11:55 am
Mon April 14, 2014

Why Babies Cry At Night

More than just hungry or wet?
George Marks Getty Images

Originally published on Tue April 15, 2014 11:07 am

Somewhere between bliss and exhaustion. That's how the first few months of parenting often feel, as sleepless nights blur into semicomatose days.

Most of us chalk up a baby's nighttime crying to one simple fact: He's hungry.

But could that chubby bundle of joy have a devious plan?

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The Two-Way
10:47 am
Mon April 14, 2014

Dutch Test Glow-In-The-Dark Road Of The Future

Glowing Lines are tested earlier this month on a highway near Oss in the Netherlands. The road markings absorb light during the day and emit the green glow at night.
Remko De Waal EPA/Landov

Originally published on Mon April 14, 2014 11:04 am

There's a half-kilometer stretch of road in the Netherlands that looks a bit like something out of the movie Tron, thanks to new luminescent markings that glow green in the dark.

The photoluminescent paint, a sort of amped-up version of what is found on many wristwatches, charges up during daylight hours and then emits the green hue at night along the short test patch of N329 highway in Oss, according to Dutch companies Studio Roosegaarde and Heijmans, a road construction firm.

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The Two-Way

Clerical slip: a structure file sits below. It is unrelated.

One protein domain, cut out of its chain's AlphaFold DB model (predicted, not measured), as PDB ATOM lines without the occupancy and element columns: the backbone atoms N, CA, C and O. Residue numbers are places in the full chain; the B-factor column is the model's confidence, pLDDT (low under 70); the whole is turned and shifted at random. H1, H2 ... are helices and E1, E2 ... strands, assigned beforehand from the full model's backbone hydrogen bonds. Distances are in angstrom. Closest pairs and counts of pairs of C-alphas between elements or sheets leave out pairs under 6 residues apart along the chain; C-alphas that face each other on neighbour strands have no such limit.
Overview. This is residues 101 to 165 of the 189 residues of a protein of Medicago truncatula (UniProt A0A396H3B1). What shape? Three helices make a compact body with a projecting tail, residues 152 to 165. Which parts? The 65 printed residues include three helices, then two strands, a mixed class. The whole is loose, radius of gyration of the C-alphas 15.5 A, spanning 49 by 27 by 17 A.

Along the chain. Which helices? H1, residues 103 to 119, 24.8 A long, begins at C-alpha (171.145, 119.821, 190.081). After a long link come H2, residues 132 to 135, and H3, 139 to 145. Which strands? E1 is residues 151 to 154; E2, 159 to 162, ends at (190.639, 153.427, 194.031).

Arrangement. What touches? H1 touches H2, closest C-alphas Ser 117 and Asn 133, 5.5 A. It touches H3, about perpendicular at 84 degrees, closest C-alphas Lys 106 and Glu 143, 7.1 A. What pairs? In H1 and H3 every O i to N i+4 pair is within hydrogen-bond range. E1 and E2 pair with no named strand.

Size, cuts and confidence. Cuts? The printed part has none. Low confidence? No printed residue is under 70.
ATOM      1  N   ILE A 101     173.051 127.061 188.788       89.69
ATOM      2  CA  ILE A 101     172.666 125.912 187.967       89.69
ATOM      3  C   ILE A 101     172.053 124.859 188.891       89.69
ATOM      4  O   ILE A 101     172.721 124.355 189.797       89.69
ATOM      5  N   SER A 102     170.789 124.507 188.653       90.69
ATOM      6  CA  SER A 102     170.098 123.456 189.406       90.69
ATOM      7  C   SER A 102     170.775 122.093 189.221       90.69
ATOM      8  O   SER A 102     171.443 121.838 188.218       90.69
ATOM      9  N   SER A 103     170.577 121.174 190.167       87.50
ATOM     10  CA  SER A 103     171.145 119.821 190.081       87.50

10:34 am
Mon April 14, 2014

Banksy Is Believed To Be Behind Eavesdropping Mural Near British Spy HQ

Suspected Banksy artwork appears on the side of a house, depicting government agents spying on a phone box near GCHQ (Government Communications Headquarters) in Gloucestershire, England, Sunday.
Jules Annan Barcroft Media/Landov

A telephone box near Britain's Government Communications Headquarters is now bracketed with a trio of snoops, after a mural was added to a nearby wall this weekend. The art is believed to be the work of Banksy, who often uses public spaces as his canvas.

The mural was painted around the telephone box to create the image of three trenchcoat-clad men wearing sunglasses, holding microphones and other surveillance gear. A dark streak of paint rises above them, linking their scene with a satellite dish that's anchored on the side of the house.

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The Two-Way
10:33 am
Mon April 14, 2014

Russian Attack Jet Repeatedly Overflies U.S. Warship In Black Sea

The USS Donald Cook, a guided-missile destroyer, on patrol Saturday in the Black Sea.
Mass Communication Specialist Seaman Edward Guttierrez III U.S. Navy

Originally published on Mon April 14, 2014 12:07 pm

The crisis in Ukraine has taken on even more of a Cold War-era feel after a Russian warplane made nearly a dozen low passes over the weekend of a U.S. destroyer that was sailing in the Black Sea.

Col. Steve Warren, a Pentagon spokesman, calls the Russian flybys "provocative and unprofessional," NPR's Tom Bowman reports.

According to the Pentagon, the Russian SU-24 attack aircraft came within several thousand feet of the USS Donald Cook on Saturday and ignored multiple radio warnings from the ship.